What You Should Know

Although there are many similarities between the U.S. and Canadian banking systems, there are important differences. For example:

  • Many companies hold both Canadian dollar and USD accounts for payables and receivables. Canada offers both CAD and USD clearing systems for wire, ACH and check. The USD system is unique and independent from the U.S. clearing channels (e.g., the Fed). For this reason, a USD check issued on a bank in Canada cannot clear through U.S. systems and is not eligible for remote deposit in the United States.
  • Unlike the United States, which has separate clearing channels for different payment types, Canada’s ACSS is used for both clearing checks and ACH.
  • Addenda information is very limited for ACH transactions in Canada, which can cause problems for companies trying to reconcile cash.

Future of Payments in Canada

Canada is currently undergoing an expansive payments modernization project spearheaded by Payments Canada. It will include a new core clearing and settlement system, which will replace the ACSS and LVTS systems. The many benefits of this project include faster payments, expanded and standardized information to accompany those payments, and transparency throughout the payment process.[2]

Regardless of the country in the European Union, all payments are required to have an International Bank Account Number (IBAN) which is used in Europe and some other countries. IBANs are an international bank account identifier, which, if used correctly, facilitates straight-through processing.


Payment Systems in the United Kingdom and Eurozone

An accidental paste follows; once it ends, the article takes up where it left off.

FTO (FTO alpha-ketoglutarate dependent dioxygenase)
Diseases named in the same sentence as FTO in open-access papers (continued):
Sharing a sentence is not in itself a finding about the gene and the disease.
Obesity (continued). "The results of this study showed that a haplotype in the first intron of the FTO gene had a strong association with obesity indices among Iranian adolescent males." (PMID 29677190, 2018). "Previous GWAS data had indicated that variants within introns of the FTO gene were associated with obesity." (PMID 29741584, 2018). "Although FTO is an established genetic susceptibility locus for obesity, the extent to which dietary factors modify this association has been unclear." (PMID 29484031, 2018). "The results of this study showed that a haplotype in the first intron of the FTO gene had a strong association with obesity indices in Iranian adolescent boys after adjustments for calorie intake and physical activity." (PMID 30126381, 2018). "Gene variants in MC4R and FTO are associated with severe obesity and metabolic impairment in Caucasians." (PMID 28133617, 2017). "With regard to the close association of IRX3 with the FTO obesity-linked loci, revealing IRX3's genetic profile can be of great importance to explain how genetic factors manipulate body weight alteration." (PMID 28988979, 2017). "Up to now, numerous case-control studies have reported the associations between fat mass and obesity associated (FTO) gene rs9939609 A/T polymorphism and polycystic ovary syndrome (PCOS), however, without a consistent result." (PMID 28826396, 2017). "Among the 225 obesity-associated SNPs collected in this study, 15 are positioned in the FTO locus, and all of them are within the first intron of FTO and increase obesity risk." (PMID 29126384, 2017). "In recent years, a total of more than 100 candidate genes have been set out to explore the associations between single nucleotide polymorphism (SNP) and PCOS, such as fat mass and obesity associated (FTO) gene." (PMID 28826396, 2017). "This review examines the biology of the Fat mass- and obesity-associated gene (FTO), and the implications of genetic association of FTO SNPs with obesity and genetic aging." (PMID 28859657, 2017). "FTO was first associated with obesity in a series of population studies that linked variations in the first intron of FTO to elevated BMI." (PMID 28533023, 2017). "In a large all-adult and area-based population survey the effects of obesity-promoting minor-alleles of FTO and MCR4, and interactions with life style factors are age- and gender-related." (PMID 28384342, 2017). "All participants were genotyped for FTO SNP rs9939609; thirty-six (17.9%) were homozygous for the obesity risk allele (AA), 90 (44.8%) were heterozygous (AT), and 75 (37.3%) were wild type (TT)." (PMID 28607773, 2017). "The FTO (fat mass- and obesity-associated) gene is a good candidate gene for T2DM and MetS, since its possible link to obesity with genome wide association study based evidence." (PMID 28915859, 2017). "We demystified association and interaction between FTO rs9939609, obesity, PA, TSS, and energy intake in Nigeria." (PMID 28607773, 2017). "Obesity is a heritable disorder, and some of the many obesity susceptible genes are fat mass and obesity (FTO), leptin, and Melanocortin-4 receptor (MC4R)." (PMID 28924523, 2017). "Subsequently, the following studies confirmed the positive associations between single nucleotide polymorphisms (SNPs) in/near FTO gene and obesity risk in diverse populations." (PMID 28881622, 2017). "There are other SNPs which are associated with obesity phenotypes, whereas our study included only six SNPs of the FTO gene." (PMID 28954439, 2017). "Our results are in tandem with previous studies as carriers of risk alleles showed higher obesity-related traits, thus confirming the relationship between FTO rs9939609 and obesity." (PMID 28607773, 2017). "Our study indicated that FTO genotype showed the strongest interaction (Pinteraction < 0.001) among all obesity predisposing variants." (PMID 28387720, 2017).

The European payment system has evolved significantly over the past few years with the elimination of many local ACH systems in the Eurozone. Innovations with SEPA and Faster Payments System have transformed the payment horizon in Europe. The following are the top United Kingdom and Eurozone payment systems.

European Payments Systems

Type of Payment Description
Clearing House Automated Payment System (CHAPS) A U.K. payment system used by more than 20 direct participants, including the Bank of England, which offers real-time gross settlement.
Bacs A high-volume U.K. payment system managed by Bacs Payment Schemes Limited, which includes members from 16 of the U.K.’s leading banks and building societies. Bacs include two types of payments, Direct Debit and Bacs Direct Credit, which clear in a three-day cycle.
Faster Payments Service (FPS) A U.K. banking innovation that brought real-time payments for GBP to the consumer and corporate market place for both web and mobile.
Cheque & Credit Clearing Company (C & CCC) A U.K. system used for clearing paper-based payment instructions. It has been in long-term decline in favor of electronic payments.
TARGET2 A Eurozone real-time gross settlement system used for high-value euro payments. It is also an interbank payment system for clearing cross-border Eurozone transfers.
Single Euro Payments Area (SEPA) A Eurozone payment-integration initiative that offers simplified bank transfer when the transaction is denominated in euros. It offers cross-border, next-day, guaranteed payments.


What You Should Know

The new SEPA format aims to make cross-border euro transfers equal to any domestic transfer within any European country. SEPA covers the whole of the EU along with additional payments in euros to other European countries including Iceland, Norway, Switzerland, Liechtenstein, Monaco and San Marino. With this unified system, companies can benefit from a single payment system for domestic and cross-border bank transfers while ensuring a cheaper, faster and safer cross-border payment.

Future of Payments in Europe

Soon the Payment Services Directive 2 (PSD2) will enter into EU law, increasing competition by allowing new and emerging payment services to participate via EU payment platforms, as well as promoting pricing clarity, improved consumer protection and tighter security. The new regulation allows payment service providers and banks to bypass existing proprietary digital channels to access customer banking data and payment services, creating more innovative payment methods through mobile and online.

Brexit is also a hot topic as the strategy for the U.K.’s withdrawal from the EU evolves. One important effect this may have is the U.K.’s access to the euro payment systems such as SEPA and TARGET2. This could impact the flow of funds and create higher fees and longer settlement times.